4. Set up online trading. You want your money to last through a long retirement. Now that you have more time, you might want to take a more hands-on approach to your investments. Services such as Ally Invest and E-Trade make it simple and easy to manage your portfolio and do self-directed trades on a daily basis.
  5. Compromise smartly. The temptation to sacrifice capability for cost can be very compelling, especially when it comes to smartphones. While there is a fun new crop of flip phones hitting the market that may take you back to the simpler days of flip up and gab, like the updated foldable Motorola Razr, prioritize the features that are most important to you — whether it’s a great camera, the ability to use multiple apps, or mil-std ruggedization — and make sure the phone of your choice makes the grade. You’ll want something that can still keep up with your lifestyle and let you video chat with the grandkids.
  6. Think before you ditch. Switching away from a “does it all” desktop system to a tablet or laptop may make sense from a portability standpoint, but be sure your computer investments match the quality of life you’re expecting. Desktops can be much cheaper to buy than laptops, giving you the freedom to buy both. Desktop performance is better, more flexible, and far more robust than tablets; laptops that offer equivalent desktop performance are typically cumbersome and heavy despite being optimized for mobility. If you’re a gamer, crafter, or have a penchant for art, having a desktop in your post-work tech arsenal will be a very worthwhile spend.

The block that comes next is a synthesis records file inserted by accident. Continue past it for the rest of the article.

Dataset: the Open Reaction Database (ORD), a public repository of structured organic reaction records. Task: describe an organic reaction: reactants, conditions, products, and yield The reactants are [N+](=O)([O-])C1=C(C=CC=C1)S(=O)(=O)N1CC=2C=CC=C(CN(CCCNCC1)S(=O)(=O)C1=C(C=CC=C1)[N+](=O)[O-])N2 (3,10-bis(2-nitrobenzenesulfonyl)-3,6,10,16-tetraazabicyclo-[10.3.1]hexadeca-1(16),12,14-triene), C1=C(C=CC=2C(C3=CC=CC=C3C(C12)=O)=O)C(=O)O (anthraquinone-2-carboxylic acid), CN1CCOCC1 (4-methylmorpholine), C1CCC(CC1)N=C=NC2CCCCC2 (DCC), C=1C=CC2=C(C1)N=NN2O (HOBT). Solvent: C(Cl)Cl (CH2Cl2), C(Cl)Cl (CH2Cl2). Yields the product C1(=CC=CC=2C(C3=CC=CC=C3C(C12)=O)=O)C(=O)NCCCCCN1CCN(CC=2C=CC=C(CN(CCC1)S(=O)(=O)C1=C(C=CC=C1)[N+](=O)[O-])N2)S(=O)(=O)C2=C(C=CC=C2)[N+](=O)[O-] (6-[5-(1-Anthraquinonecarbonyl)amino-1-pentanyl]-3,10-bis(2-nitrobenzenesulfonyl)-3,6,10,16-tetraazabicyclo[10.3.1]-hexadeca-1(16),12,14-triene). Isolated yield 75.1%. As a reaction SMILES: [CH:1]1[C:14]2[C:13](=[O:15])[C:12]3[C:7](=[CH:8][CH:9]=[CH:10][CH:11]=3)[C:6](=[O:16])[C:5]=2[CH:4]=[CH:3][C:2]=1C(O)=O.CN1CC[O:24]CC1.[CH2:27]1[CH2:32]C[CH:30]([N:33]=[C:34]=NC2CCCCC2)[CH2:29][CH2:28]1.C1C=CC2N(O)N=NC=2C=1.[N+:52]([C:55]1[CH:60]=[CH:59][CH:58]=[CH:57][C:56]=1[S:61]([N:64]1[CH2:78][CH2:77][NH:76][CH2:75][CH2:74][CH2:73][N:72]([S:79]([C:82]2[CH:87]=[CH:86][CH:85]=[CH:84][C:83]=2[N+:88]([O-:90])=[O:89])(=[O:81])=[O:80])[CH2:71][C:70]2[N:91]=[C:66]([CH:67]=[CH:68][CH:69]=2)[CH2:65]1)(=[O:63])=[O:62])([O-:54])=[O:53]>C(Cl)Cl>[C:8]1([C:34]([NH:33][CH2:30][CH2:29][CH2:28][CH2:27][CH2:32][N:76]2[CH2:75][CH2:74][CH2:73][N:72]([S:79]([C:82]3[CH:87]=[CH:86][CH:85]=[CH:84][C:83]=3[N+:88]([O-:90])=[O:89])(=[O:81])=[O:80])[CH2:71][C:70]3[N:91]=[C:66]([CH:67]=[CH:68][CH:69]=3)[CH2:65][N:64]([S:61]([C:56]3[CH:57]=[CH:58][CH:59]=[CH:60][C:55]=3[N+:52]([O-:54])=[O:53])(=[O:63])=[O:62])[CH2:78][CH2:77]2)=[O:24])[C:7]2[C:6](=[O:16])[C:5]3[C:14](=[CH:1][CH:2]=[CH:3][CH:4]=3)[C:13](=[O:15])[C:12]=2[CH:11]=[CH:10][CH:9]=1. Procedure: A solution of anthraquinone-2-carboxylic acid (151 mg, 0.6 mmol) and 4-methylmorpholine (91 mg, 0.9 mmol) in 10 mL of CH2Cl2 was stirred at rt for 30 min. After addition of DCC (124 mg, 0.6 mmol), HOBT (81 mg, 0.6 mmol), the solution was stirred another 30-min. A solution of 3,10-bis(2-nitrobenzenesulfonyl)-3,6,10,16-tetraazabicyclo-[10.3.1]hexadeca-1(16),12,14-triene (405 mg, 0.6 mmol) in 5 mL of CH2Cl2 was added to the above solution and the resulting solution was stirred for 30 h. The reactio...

7. Plan your digital estate. You’re planning to leave your work environment, not your entire life, but now is the time to think about what may happen to your digital identity and it’s a risky aspect of estate planning to neglect. In the Digital Cheat Sheet, Everplans recommends the following steps to take:
  • Make a list of all your digital assets and make a plan on how they should be accessed after your passing. This includes your personal data, passwords, and hardware.
  • Choose an executor for these assets who will follow your wishes on erasing, preserving, or sharing data, and with whom you want your digital legacy to be shared.
  • Store this information where it can be readily accessed by a trusted family member, attorney, or your appointed executor.
  • Legalize your wishes. With the exception of Louisiana, Kentucky, and the District of Columbia, there are state provisions for digital asset legalization. Work with your estate planner to incorporate your digital assets into your will. Remember: Never include passwords or private data in your will, as it is a public document that anyone can access.
technology and retirees, boss magazine

Retirement isn’t the end of your life, it’s the beginning of enjoying what you’ve worked so hard for. Set yourself up for success much the same way you did in your career. There’s a whole world of things to do that you might have missed out on. A smart retirement will enable you to make the most of your time while living on the go. Get after it!